And who are the recipients? Although the verses do not give details about their identity, two broad categories are mentioned: the orphans and the weak, whom the strong must approach to help them in whatever ails them.
The responsibility for taking the initiative rests with the strong. It is interesting to note that charity is designed not only to give material goods to the poor, but also to help redress injustices committed against the weak, to bring justice to those whose rights have been violated.
Verse 28 succinctly says, “The weapon of the weak is to wail and cry out to everyone,” but it goes on to ask: What if the afflicted one has no wealth or strength to defend himself and remains oppressed by suffering and pain? , what can you do about it? The implication is clear: the weak need people with a sense of justice to defend them. This would also be an act of charity.
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The stylistic features employed in the Kalam-i Mawla
We said before that the ethical mandates in theKalam-i MawlaThey come in many styles. Three of these stylistic features may be mentioned as illustrations. The first is definitive. A subject, or a moral premise, is defined to include the kind of action that should be performed. Here are some examples:
Chapter 1, verse 3 (1:3) -“He is a true friend who really keeps his promise”
2:9 -"He is your brother who sticks with you in times of trouble"
and on the contrary,
2:10 -"It is not a brother that you are ashamed of, even if you belong to the same descent (from the father)"
4:22 -"The best of riches is that which is spent in the name and in the way of the Lord"
The second resource uses the conditional as a literary resource in the construction of a moral premise along the lines of"if this... then this..."o“if that…then do that……”.Here are some examples on different topics.
The first represents a person who listens more to his "heart", that is, his most basic instincts, than what he was taught. Note, incidentally, the use of the word "heart" in these examples, and the variations in meaning ascribed to it, from a place of lower instincts to a noble abode of the Lord in the human body:
7:5 -"If you are blind to knowledge
and your heart becomes your guide
(then) your conduct will be dictated by his wishes
and you will be thrown into a deep pit.
Thinking about death is the subject of the second example:
17:238:“If you want advice for your heart, think about death.
the memory of death is splendid advice:
remember you will die and make the grave your own
home and none of your friends will accompany you."
On the protection generated by a person's attitude towards his friends and towards God:
8:248 —"The evil deeds of your enemies will not touch you
if you are sincere and good with your friends:
the wicked world, with its calamities, will spare you
if you let Allah, the One, reside in your heart.”
The third stylistic characteristic used in theKalamit is a common literary tool of using particular images to convey certain meanings and messages. The images themselves can be ordinary ones drawn from nature and everyday human activities, or special ones located in the poet's culture. The examples below, as well as those cited above, represent only a small portion of the spectrum available on the market.Kalam-i Mawla.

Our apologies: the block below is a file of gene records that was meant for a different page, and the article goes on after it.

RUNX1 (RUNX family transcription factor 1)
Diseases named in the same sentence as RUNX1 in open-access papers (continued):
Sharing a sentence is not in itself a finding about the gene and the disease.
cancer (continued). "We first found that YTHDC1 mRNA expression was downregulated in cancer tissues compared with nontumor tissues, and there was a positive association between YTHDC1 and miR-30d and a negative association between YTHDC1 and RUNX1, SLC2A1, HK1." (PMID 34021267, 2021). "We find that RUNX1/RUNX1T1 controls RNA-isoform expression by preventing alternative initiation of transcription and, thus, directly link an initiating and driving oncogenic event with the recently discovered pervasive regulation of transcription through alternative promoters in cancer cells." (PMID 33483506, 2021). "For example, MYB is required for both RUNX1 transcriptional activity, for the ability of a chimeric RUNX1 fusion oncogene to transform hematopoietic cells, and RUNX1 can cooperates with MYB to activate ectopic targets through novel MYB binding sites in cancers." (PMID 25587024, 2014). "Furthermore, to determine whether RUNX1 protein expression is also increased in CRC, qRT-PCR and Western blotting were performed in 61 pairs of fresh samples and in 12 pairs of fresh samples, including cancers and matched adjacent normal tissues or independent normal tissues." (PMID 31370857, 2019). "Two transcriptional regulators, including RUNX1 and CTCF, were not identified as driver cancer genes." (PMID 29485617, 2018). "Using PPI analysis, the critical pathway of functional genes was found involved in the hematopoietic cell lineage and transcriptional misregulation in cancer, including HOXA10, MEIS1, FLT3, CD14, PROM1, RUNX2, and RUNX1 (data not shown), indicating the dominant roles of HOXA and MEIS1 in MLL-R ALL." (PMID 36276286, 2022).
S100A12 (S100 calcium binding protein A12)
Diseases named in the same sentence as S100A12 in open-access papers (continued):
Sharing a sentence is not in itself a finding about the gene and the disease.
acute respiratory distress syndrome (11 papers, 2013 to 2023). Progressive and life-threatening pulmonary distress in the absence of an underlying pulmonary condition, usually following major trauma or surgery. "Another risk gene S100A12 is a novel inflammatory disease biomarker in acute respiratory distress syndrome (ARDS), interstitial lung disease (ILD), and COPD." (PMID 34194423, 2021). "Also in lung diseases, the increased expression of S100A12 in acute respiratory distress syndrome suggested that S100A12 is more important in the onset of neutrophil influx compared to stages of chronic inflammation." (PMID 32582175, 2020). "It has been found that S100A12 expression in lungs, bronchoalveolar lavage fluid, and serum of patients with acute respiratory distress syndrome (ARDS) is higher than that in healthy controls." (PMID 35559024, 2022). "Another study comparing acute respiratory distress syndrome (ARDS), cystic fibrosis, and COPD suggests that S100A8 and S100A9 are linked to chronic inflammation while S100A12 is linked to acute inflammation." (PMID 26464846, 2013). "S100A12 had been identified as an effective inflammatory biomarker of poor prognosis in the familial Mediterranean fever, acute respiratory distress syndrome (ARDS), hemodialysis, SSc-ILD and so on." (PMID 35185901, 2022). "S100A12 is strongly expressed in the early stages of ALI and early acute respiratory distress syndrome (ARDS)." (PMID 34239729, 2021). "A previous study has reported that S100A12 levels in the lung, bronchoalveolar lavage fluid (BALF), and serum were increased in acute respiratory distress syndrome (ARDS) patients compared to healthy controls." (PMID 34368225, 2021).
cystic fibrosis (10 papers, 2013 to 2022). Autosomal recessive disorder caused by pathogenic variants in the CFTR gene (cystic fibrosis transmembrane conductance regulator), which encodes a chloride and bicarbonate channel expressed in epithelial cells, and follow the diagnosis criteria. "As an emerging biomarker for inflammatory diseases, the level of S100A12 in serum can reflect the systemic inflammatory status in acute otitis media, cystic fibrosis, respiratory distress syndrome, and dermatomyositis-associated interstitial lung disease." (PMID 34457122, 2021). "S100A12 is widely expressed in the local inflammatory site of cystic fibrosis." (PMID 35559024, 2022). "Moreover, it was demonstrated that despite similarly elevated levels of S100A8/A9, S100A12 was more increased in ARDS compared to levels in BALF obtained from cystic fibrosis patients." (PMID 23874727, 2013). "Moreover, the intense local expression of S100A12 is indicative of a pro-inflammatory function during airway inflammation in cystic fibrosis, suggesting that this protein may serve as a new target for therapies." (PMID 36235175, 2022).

we can take the'common'first examples where the poet uses stone, grass, trees, river, boat, gold, silver, silk and dust to convey his ideas. (The translation provided here, as elsewhere in this article, is not literal):
3:15 -"Good conduct adorns a person as gold and silver adorns a woman..."
3:16 -"Gold remains in this world, but right conduct(adab)will allow you to meet your master…”
4:22 -"Wealth (wasted in this world) turns to dust..."(ver 6:40)
5:36:"A miser's wealth is like a stone..."
5:47 -"When the boat of the heart encounters a storm,
change direction and take her to the beach”
8:16 -"Be as smooth as silk..."
8:67 -"Have a tender heart,
tender as a bunch of green grass;
don't be arrogant and rigid like a tree
upright in a wood;
tree is knocked down in a storm,
but the grass bends and sways merrily in the wind.
7:234 —“The waters of a river do not flow back; not age…”
Examples of'cultural'The images need an explanation. The first is taken from 4:32 where we are advised to share our food with others. The manner in which food is served forms the theme of the poet's order in this verse, for he sees people sitting around a single large plate or vessel and eating together, as was, and in part still is, the custom in the East. We are told that custom has two advantages. People who eat together are blessed with God's bounty,blessingand secondly, the food itself may be enough for an extra person; for example, four people could happily eat the meal intended for three.
OOther examples can be taken from one verse: 12:129. The verse begins with advice on how to eat.'legal'food, lawful not only in the sense ofhalal(in the spirit of the verses ofquran2:172 and 2:173), but also in relation to income and earnings. A free translation of verse 12:129 can be translated as follows:
"Take care, brother, and make your lawful food
because the light of the heart comes through legal food
Darkness enters the heart and faith
when forbidden wealth is consumed;
The heart is the lamp in the temple of the body:
where there is darkness there is loss of faith
Neither of them is aware of the activities.